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In December we announced the winners of our 2023 People Awards at a virtual ceremony. The People Awards are to recognise staff and volunteers that have gone above and beyond in their roles and have been nominated in five categories, four of which are aligned to our values - better together, compassionate, determined to make a difference, trusted expert, and also one new category this year, inclusion and involvement.

The awards were hosted by Kate Lee, Chief Executive of Alzheimer’s Society and she was joined by co-hosts Martin Robertson and Michelle Nelson-Greensmith, two Dementia Voice representatives who have a dementia diagnosis.

Two of our fantastic Dementia Friends Ambassadors were recognised in these awards, and we wanted to share their stories.

Mark Overton was the winner in the Compassionate category for dedicating his life to public health, his community and supporting people affected by dementia.

Mark’s volunteer role manager, Siobhán Marsh said: “As Mark approaches retirement within his role as Dementia Friends Ambassador, I could think of no better way to celebrate his commitment to supporting people affected by dementia than to nominate him for a People’s Award.

“Mark has worked in public health most of his adult life and he first got involved with in 2015 developing listening events to collect and shape the views of those living with dementia and their carers. When the opportunity came along for him to become a Dementia Champion back in 2017, Mark grabbed it with both hands. Mark took charge of making Jarrow, dementia friendly. Leading a group of volunteers, public officials, and business to make Jarrow more accessible for those with Dementia.

“Mark has personal experience of dementia in his family and this spurred him on to do as much as he possibly could to make a difference. Mark used his many years of public health experience to give a voice to those affected by dementia when working on housing projects with local authorities. He has delivered 65 Information Sessions creating 881 Dementia Friends.

“Mark had his reservations about aspects of the Dementia Friends Ambassador role, particularly fundraising, but he took on every bit of advice I gave him and ran with it. I put it to him that people who ask for a dementia friends’ session already want to help and make a difference so why not just ask them if they’d like to do more for our charity. Mark went straight to deliver a dementia friends session for Sunderland University Law clinic students, and he asked them, would you support Alzheimer’s Society? And they said yes. Mark said to me after, I was actually surprised at how easy that was. I am still working with their lead lecturer in how they can support and fundraise for us.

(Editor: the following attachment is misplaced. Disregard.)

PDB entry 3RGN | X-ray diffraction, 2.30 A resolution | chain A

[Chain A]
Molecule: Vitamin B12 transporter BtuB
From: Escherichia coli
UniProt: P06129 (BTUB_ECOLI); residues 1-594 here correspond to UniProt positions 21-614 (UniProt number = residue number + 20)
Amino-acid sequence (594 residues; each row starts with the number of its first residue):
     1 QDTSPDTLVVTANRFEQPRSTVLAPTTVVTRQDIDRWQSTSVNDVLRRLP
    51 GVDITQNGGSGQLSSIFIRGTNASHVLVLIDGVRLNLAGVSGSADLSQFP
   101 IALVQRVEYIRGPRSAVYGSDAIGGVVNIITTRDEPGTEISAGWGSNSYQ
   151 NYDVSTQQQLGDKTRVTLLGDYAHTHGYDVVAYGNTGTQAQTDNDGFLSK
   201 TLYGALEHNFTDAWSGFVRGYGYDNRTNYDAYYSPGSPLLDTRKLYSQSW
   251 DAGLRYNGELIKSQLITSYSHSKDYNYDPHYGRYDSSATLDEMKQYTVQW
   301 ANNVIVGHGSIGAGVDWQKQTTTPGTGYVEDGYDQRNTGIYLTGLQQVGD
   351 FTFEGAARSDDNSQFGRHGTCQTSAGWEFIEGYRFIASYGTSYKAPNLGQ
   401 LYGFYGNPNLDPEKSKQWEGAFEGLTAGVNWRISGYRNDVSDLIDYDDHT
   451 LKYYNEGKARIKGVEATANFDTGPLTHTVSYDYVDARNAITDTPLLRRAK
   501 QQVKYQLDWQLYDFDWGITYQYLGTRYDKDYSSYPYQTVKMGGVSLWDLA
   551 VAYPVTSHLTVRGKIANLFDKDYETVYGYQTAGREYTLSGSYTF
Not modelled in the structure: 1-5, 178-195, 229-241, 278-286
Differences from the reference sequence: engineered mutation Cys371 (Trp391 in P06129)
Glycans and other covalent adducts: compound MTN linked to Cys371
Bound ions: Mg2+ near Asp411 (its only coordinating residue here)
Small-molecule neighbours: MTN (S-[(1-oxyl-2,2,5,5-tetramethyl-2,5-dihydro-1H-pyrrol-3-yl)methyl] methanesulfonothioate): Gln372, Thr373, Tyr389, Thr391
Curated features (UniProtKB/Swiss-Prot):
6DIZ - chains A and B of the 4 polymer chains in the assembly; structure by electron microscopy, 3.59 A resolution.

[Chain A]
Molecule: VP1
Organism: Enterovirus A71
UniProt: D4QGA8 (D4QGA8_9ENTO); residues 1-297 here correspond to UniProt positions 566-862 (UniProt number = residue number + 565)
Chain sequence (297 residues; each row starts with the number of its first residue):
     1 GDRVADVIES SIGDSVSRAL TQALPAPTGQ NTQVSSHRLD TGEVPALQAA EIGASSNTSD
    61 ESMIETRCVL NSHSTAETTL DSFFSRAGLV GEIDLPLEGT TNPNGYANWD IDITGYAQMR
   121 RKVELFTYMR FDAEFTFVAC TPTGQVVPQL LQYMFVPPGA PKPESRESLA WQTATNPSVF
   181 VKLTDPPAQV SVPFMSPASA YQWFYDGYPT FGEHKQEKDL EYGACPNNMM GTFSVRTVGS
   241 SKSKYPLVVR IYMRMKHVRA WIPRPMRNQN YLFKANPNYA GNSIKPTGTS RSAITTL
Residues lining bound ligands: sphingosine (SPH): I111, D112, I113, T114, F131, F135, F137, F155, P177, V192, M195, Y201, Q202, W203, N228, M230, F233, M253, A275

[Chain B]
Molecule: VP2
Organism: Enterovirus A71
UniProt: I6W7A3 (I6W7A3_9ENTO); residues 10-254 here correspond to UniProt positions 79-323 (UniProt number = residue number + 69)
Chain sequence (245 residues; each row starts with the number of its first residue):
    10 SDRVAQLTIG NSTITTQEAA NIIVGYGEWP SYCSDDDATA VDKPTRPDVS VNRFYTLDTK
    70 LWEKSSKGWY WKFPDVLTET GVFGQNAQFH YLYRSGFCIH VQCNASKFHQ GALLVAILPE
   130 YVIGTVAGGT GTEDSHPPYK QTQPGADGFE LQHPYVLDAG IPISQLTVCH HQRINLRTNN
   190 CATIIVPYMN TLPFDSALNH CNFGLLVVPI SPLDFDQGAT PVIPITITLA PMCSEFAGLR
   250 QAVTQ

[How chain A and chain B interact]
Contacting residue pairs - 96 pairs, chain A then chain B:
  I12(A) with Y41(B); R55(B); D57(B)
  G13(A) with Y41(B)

“To say Mark has given his time and dedication is an understatement. Mark has also given his heart. I have learned so much from him and he will be a massive miss to us here at the society, I will miss him too. I want to recognise not only his contribution to his community, fundraising, and countless hours of volunteering over the last 6 years but his deep compassion and determination to make the world a better place for those affected by dementia.”image.png

Another Dementia Friends Ambassador, Emdad Rahman, was recognised in the Inclusion and involvement category for his work reaching diverse communities. Emdad has delivered 82 Information Sessions creating 4,058 Dementia Friends.

Emdad said: “My approach is for everybody, although because of my background, I can reach out to the Asian community in particular, which is wonderful and really helps.

“I’ve held Information Sessions at exciting places and with amazing people. I’ve held them at banks and the Mayor’s Parlour, for matchday stewards at Leyton Orient Football Club, a charity mountain climbing group, in town halls, mosques and community centres.

“A memorable moment for me was making a Dementia Friend of the late great Max Levitas, who fought off Oswald Mosley’s Blackshirts. A complete folk hero and a good friend. He saw the leaflet in my hand and wanted to become a Dementia Friend aged 100. I also did an information session with Dabirul Choudhury OBE, who was 101 years old.

“The Sessions can have a major effect. Sometimes people get emotional, I get a lot of gratitude. When we raise awareness, we have the support of the community. People still keep their badges five years on.

“Together, we’re making a difference all the time – every single day, and the results are wondrous. It’s magical work and will continue to benefit and help countless people.

“The announcement for the People Awards was made whilst I was with Head Ashid Ali at the London Enterprise Academy - The first school in Tower Hamlets to have students complete the Information Session and become Dementia Friends.

“This is a tremendous honour and a superb way to end the year with silverware and on a high.”

image.pngCongratulations to Mark and Emdad on being winners of these awards. We are grateful to all of our fantastic volunteers for everything that they do to support Alzheimer’s Society and raise awareness of dementia in their communities. Each and every Dementia Friend our Ambassadors create has made a genuine difference for people affected by dementia and we simply couldn’t have reached as many people without their support.